In 1845, however, Bloor died, and after three years under Thomas Clarke, the Cockpit Works were sold and the factory closed in 1848.

King Street[edit]

A group of former employees set up a factory in King Street in Derby, and continued to use the moulds, patterns and trademarks of the former business, although not the name, so keeping alive the Derby traditions of fine craftsmanship. No mechanical processes were used, and no two pieces produced were exactly the same. Among the items preserved was the original potter's wheel of the Duesburys, still owned by the present Royal Derby Company.

Osmaston Road[edit]

In 1877, an impressive new factory was built by new owners of the Crown Derby name in Osmaston Road, Derby, thus beginning the modern period of Derby porcelain. Crown Derby's patterns became immensely popular during the late Victorian era, as their romantic and lavish designs exactly met the popular taste of the period.

Royal Crown Derby[edit]

In 1890, Queen Victoria appointed Crown Derby to be "Manufacturers of porcelain to Her Majesty" and by royal warrant granted them the title "The Royal Crown Derby Porcelain Company". In 1935 Royal Crown Derby acquired the King Street factory, thus reuniting the two strands of the business.

1960s onwards[edit]

In 1964, the company was acquired by S. Pearson and Son and became part of the Allied English Potteries Group, later to be joined by Royal Doulton.

Front of the factory

In 2000, Hugh Gibson, a former director of Royal Doulton and a member of the Pearson family, led a buy-out, making Royal Crown Derby once again an independent and privately owned concern, which in 2006 employed about 300 people at the Osmaston Road works.

In 2013, Hugh Gibson retired and sold the company to Steelite International of Stoke-on-Trent. The Derby factory and visitor centre remain open. According to the Royal Crown Derby website, Steelite "remains firmly committed to the highest quality UK manufacture and sets its sights on launching into a new market with a new brand ‘Royal Crown Derby Entertains’ providing fine bone china tableware to major hotels restaurants and hospitality venues throughout the world."[4]

In 2016, the company was bought by Kevin Oakes, formerly chief executive of both Crown Derby and Steelite.[5]

Derby porcelain marks[edit]

Marks made to Derby china.

From the book Bow, Chelsea, and Derby Porcelain by William Bemrose (1898):

  • 1, 2, 3 - Earliest Derby Marks, generally in blue (some examples are known where the Crown and D are used separately, probably an oversight by the workmen).
  • 4 - Crossed swords, crown, and D, and 6 dots, carefully painted in blue, later in puce, used from about 1782.
  • 5, 6 - Ditto, less carefully painted in red.
  • 7, 8, 9, 10 - Later Duesbury Marks, generally in red.
  • 11 - Duesbury & Kean, seldom used, circa 1795 to 1809.
  • 12, 13, 14, 15 - Bloor Marks, commence 1811 to 1849.
  • 16, 17, 18, 19 - Quasi Oriental Marks used on several occasions in matching, and to use up seconds stock by Bloor. No. 17 is an imitation of the Sèvres mark.
  • 20 - Dresden Mark, often used on figures.
  • 21 - Derby Mark, supposed to have been used by Holdship when at Derby, about 1766. Rare.
  • 22 - Stephenson & Hancock, King Street Factory, 1862, same mark used afterwards by Sampson Hancock, and now in use, 1897.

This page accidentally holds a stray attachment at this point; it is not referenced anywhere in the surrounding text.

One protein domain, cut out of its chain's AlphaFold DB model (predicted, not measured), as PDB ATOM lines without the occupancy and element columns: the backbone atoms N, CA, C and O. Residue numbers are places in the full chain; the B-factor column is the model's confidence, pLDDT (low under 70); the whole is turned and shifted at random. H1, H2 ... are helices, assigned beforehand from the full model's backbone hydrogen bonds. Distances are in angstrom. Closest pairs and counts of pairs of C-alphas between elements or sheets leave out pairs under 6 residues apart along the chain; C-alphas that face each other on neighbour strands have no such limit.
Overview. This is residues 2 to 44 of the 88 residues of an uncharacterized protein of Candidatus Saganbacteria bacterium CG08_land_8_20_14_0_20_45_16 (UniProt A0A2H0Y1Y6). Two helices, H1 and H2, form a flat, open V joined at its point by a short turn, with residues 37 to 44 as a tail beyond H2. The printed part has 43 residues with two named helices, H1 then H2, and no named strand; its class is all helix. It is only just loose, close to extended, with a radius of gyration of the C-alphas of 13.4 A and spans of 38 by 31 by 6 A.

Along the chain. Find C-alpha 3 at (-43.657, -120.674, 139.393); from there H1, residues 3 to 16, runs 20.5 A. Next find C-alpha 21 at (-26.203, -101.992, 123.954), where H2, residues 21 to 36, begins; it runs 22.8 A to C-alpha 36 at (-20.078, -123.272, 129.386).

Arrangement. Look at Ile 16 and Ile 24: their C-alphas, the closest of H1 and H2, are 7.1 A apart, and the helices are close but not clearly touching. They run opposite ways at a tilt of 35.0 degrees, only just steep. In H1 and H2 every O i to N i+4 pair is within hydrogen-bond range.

• 23 - Mark used by the Derby Crown Porcelain Co., Osmaston Road, from its establishment in 1877 to Dec., 1889.
  • 24 - This Mark adopted by the above Co. when Her Majesty granted the use of the prefix "Royal" on 3 January 1890.

Royal Crown Derby Visitor Centre[edit]

The Royal Crown Derby Visitor Centre in Derby features a museum of porcelain items, and offers tours of the factory, a gift shop and a restaurant.

See also[edit]

  • John Haslem (1808–1884), an apprentice china painter at the factory from 1822, and said to be one of the best flower artists at the works.[6] He also wrote a history entitled "The Old Derby China Factory" (George Bell, 1876).
  • Georg Holtzendorff, a German painter who made the studies for the Gladstone Dessert Service.


  1. ^ "THE ROYAL CROWN DERBY PORCELAIN COMPANY LIMITED overview". Companies House online register. Retrieved 3 May 2023.
  2. ^ The original agreement survives in the Victoria and Albert Museum.
  3. ^ Honey, W.B. (1977). Old English Porcelain (3 ed.). London: Faber and Faber. p. 150. ISBN 0571049028.
  4. ^ "Royal Crown Derby - History". Retrieved 15 December 2013.
  5. ^ "Royal Crown Derby is now under new ownership". Derby Telegraph. 28 June 2016. Retrieved 30 June 2016.
  6. ^ Blacker, J.F. (1908). The ABC of Collecting Old English China. London: The London Opinion Curio Club. p. 101.

Further reading[edit]

  • Barret, Franklin Allen, and A.L. Thorpe. Derby Porcelain (London) 1971.
  • Bradley, Gilbert, Judith Anderson, and Robin Barkla. Derby Porcelain, 1750-1798 (Heneage) 1992. Gilbert Bradley edited a Derby Porcelain International Society Newsletter, c. 1985–95.
  • Bradshaw, P., Derby Porcelain Figures 1750-1848 (London: Faber Monographs), 1990.
  • John W, William Billingsley 1758-1828 1968.
  • Murdoch, J. and J. Twitchett. Painters and the Derby China Works 1987.
  • Rice, Dennis. Derby Porcelain: The Golden Years 1750-1770 1983.
  • Sargeant, M, Royal Crown Derby (Princes Risborough), 2000.
  • Twitchett, John, Derby Porcelain (London: Antique Collectors' Guide), (1980), 2006.
  • Twitchett, John and Sandon, Henry. Landscapes on Derby and Worcester Porcelain 1984.
  • Twitchett, John and B. Bailey, Royal Crown Derby 1988.

External links[edit]